Songs You’re Sick And/Or Tired Of

As somebody who schedules music for a living, and who helps guide radio stations toward “playing the hits,” I have no trouble programming “Sweet Home Alabama” next to “Don’t You (Forget About Me).” I know that “Don’t Let Me Down” and “Cold Water” and other recent hits will continue to test for months, and it doesn’t matter that I never warmed to them in the first place. Knowing the difference between your taste and that of your audience is the first tenet of programming. But I still cannot personally listen to “Don’t You (Forget About Me)” on the radio. Or “Brown Eyed Girl.” Or “Jack and Diane.” If it’s on a station I schedule, I might leave it on—afraid to punch out and miss the transition. If “Carry On Wayward Son” comes on any other station that I’m listening to for professional reasons...Read More

Ross On Radio Announces New Presentation For 2017

“Radio: How Does That Make You Feel” Addresses Industry Change And Our Perspective Sean Ross, author of the influential “Ross On Radio” column has announced his 2017 public-speaking theme: “Radio: How Does That Make You Feel?” The new presentation addresses how broadcasters have reacted, internally and externally, to the changes in the industry, and looks at how we feel about the business and ourselves. The new presentation is a follow-up to the well-received “Radio in An Audio World.” Debuted in 2014, “Radio in An Audio World” asked how broadcasters should respond to big-name competitors like Apple and Google and a loss of their monopoly on audio content. “Radio In An Audio World” looked at broadcasters’ strengths, challenges, and opportunities in extending their broadcast offerings and o...Read More

A Format Change That Matters In A Market That Matters

The decision on November 17 by iHeart Media to take KDGE (the Edge) Dallas from Alternative to Mainstream AC as “Star 102.1” is significant not just for what it is, but for where it is. It wasn’t that long ago that a series of format changes and modifications, particularly in the Midwest, opened up Mainstream AC holes that threatened to go unfilled for a while. And over the years, the Metroplex has proven itself to be a bellwether market for radio format developments, including both the stations involved in this series of format flips. Since the beginning of the contemporary era of radio programming, Dallas/Fort Worth has been: An early major-market showplace for Top 40 and Gordon McLendon’s KLIF. An early showplace for FM AC, thanks to KVIL—for many years the most emulated station in the ...Read More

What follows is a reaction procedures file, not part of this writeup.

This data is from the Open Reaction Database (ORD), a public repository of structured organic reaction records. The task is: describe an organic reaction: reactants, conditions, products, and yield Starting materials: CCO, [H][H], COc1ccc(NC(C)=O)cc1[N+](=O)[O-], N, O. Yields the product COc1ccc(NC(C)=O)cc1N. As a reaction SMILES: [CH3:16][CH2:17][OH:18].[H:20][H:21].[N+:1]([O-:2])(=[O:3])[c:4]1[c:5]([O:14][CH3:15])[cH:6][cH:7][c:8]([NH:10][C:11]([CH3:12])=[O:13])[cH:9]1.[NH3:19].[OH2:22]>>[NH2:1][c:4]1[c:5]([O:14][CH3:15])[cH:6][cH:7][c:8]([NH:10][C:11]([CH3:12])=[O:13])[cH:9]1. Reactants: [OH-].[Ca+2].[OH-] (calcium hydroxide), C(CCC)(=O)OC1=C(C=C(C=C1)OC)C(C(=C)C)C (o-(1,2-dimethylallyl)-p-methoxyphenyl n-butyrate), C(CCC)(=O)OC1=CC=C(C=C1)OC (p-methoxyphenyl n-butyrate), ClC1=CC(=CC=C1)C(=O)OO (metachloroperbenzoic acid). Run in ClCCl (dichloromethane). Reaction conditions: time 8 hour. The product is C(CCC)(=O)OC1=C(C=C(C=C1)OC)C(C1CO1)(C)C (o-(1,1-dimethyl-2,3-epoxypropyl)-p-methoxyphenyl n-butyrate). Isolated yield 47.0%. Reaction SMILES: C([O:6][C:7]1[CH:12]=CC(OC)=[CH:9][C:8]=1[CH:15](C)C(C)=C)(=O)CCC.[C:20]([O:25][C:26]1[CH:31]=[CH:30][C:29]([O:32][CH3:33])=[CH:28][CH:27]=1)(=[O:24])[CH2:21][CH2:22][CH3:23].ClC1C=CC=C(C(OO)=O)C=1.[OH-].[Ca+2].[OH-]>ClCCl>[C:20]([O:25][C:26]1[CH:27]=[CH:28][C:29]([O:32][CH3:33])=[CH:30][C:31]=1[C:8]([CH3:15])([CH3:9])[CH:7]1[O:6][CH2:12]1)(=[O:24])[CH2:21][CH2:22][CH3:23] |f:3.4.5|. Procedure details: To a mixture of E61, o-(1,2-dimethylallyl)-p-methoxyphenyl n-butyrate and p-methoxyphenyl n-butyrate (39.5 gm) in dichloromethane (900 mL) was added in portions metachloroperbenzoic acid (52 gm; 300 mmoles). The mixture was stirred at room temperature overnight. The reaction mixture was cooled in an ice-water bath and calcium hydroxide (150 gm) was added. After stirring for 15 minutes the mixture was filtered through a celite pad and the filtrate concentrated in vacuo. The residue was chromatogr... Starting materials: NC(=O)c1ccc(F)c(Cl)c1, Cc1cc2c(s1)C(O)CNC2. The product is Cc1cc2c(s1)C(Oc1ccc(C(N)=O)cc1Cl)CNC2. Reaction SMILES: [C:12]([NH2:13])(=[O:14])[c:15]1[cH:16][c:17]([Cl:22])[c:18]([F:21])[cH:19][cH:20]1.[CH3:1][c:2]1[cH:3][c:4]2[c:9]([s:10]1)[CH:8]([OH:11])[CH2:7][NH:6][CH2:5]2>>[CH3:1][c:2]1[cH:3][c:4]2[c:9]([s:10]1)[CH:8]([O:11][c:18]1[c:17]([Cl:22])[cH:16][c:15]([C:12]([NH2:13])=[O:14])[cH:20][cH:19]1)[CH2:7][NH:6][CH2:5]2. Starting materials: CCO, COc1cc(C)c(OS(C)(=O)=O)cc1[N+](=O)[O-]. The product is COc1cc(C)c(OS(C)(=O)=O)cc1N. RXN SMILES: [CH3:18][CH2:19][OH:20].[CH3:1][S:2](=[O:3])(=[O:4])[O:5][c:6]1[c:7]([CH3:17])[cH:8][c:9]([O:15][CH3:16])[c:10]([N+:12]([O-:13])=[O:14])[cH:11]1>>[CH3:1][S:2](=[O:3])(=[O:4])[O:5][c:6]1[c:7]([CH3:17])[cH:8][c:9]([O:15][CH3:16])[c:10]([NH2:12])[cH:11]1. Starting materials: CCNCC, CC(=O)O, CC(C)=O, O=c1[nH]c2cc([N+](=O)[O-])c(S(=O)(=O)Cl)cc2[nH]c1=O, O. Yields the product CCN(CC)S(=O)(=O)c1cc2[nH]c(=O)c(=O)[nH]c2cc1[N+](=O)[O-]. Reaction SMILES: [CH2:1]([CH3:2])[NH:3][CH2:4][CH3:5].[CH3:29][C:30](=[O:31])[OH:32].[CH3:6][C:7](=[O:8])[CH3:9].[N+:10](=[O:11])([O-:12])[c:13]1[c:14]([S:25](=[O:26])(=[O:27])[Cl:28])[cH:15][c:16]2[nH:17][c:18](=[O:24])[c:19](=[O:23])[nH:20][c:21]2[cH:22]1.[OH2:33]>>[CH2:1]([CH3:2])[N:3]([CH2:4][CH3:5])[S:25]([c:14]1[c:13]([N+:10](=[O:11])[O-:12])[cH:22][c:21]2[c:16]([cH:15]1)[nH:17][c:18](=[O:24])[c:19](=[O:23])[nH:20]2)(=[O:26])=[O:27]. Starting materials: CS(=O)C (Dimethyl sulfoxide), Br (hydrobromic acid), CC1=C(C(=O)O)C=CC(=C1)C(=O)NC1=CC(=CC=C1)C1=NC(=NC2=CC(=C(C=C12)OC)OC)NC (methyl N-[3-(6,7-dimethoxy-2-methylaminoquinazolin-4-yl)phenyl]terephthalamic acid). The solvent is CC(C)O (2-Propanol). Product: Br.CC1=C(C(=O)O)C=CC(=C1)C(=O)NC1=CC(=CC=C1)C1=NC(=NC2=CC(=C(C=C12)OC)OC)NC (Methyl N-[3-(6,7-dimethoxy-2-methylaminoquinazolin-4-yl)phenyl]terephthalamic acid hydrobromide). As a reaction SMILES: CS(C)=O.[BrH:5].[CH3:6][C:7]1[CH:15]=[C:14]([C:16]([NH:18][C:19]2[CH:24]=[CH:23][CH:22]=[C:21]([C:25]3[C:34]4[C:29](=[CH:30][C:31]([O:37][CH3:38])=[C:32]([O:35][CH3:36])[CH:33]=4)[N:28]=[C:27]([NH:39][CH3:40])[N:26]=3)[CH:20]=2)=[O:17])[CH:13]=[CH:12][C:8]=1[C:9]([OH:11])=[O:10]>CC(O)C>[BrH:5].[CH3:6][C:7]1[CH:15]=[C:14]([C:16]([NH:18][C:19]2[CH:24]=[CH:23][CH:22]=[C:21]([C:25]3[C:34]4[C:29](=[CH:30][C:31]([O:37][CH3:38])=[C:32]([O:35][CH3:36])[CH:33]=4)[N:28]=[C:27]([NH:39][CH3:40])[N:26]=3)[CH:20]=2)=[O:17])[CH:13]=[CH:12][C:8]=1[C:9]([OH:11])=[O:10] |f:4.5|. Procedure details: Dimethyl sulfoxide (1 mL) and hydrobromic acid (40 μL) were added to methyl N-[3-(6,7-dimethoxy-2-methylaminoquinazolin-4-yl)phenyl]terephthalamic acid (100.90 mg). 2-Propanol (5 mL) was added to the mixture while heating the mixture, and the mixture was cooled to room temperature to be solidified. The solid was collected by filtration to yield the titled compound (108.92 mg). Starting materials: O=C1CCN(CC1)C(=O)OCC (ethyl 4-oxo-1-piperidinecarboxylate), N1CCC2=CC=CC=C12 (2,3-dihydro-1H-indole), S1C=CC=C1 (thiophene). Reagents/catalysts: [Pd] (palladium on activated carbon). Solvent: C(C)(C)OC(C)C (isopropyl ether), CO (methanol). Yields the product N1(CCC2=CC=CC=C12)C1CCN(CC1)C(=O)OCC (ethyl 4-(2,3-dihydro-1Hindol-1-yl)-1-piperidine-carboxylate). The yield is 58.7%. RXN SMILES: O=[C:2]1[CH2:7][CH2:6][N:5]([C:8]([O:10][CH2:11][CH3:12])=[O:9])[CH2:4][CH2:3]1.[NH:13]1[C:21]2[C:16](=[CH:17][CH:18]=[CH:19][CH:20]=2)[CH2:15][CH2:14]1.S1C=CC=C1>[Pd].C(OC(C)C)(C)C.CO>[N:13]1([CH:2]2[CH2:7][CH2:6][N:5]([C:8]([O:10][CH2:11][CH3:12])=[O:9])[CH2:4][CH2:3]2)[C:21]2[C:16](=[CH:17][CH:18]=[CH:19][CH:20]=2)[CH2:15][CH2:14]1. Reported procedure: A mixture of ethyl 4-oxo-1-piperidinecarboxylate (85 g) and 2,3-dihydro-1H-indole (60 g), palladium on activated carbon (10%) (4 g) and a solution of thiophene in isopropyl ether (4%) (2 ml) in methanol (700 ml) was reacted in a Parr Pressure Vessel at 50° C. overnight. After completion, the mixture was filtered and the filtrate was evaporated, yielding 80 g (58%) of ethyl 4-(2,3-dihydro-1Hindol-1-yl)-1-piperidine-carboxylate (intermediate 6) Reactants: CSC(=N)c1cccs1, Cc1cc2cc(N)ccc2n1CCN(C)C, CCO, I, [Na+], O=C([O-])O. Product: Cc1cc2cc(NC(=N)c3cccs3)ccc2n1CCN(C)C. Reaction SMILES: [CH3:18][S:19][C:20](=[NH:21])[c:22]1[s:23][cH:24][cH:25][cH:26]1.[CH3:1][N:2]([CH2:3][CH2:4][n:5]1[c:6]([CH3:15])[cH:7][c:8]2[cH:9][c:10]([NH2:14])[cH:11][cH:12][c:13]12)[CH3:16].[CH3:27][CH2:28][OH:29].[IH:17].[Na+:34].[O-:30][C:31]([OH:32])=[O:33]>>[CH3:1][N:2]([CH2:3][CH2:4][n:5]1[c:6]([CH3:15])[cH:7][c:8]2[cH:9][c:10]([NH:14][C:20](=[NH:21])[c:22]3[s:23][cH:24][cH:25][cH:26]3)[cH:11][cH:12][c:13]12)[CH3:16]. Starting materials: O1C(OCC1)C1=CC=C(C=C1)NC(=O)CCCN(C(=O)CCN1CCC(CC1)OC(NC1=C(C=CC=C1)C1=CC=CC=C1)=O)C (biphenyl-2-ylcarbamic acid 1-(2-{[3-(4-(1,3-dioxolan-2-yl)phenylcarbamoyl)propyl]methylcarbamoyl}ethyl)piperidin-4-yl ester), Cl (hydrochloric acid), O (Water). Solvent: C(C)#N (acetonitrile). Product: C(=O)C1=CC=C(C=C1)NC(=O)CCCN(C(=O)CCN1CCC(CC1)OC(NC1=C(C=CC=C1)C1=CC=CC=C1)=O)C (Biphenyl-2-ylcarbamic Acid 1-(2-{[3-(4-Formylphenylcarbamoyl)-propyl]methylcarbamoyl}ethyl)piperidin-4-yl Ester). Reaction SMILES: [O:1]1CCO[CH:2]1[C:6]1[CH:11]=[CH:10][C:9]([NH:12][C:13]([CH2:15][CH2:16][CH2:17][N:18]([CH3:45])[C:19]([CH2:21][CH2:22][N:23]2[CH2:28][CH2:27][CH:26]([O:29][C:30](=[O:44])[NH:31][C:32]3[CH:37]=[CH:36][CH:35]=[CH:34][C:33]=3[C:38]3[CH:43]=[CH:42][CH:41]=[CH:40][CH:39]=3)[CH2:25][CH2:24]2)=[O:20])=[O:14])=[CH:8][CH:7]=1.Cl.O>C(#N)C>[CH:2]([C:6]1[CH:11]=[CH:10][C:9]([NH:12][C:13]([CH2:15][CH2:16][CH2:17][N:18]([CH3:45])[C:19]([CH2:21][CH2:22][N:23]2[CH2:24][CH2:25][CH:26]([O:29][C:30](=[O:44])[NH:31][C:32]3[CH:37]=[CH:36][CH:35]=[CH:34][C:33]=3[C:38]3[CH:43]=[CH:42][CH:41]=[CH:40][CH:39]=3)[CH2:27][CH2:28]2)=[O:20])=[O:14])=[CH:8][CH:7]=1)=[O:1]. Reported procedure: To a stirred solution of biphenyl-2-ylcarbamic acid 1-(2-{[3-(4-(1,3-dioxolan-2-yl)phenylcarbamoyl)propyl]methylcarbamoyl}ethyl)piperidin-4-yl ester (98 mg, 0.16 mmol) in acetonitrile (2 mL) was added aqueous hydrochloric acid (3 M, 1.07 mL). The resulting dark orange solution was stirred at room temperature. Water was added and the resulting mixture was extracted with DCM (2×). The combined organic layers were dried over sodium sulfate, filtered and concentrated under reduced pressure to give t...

The Artists I Still Want to Meet

Working in the music business, getting to meet an artist is usually a matter of timing. Are you around at the beginning of the career, when they’re most available? Or around the time of a comeback, when they’re ccessible again? Some of my most fondly remembered conversations with artists—Billy Ocean, Natalie Cole, Vern Gosdin—came when they were switching labels after a decade or more. By that time, there was a catalog to ask them about, but they still appreciated the attention. Meeting veteran artists happens less consistently. You may not have a reason to cross paths with them. Programming an R&B oldies station in Chicago was great for meeting a long list of soul legends (mostly with local connections, but sometimes touring acts): Jerry Butler, Lou Rawls, Barry White, Marshall Thomps...Read More

Fresh Listen: BBC Radio 1 vs. Capital FM

BBC Radio 1, the state broadcaster’s (mostly) mainstream CHR has been a famous longtime irritant to its commercial rivals. The national footprint of a CHR station that also happens to be commercial free was the publicly stated rationale for the networking of British commercial radio that has taken place over the last decade. It was also Radio 1’s eclectic nighttime bloc from which Apple Music poached Zane Lowe for its new Beats 1 service last year. Whatever Radio 1’s advantage nationally, it never cut the same figure in London as the eclectic AC BBC Radio 2. Capital has been mired in a slog with AC rivals Heart and Magic, but it could usually count on being the leading CHR. But in the just released Q3 London RAJAR ratings, BBC1 is up 3.6-4.5, well behind BBC2’s 10.9 share, but edging Capta...Read More

Making The Grasp Equal Our Reach

These are the top five radio stations in New York: AC WLTW (Lite FM), Rhythmic Hot AC WKTU, Top 40 WHTZ (Z100), Classic Hits WCBS-FM, and Adult Top 40 WNEW (Fresh 102.7). Here’s Los Angeles: Top 40 KIIS-FM, Adult Top 40 KBIG (My 104.3), AC KOST, Classic Hits KRTH (K-Earth 101) and CHR KAMP (97.1 Amp FM). Philadelphia: AC WBEB (101.1 More FM), Classic Hits WOGL, CHR WIOQ (Q102), Classic Rock WMGK, and CHR WZMP (96.5 Amp FM). Charlotte, N.C.: AC WKQC (K104.7), CHRs WHQC and WNKS (Kiss 95.1), Adult Hits WLKO (the Lake) and Country WSOC. If you follow the 6-plus PPM ratings every month, enough to keep a running tally of which stations are doing well, this list probably sounds a little bit off to you. Out of the top five, there are three or four stations that you think of as dominant, but one o...Read More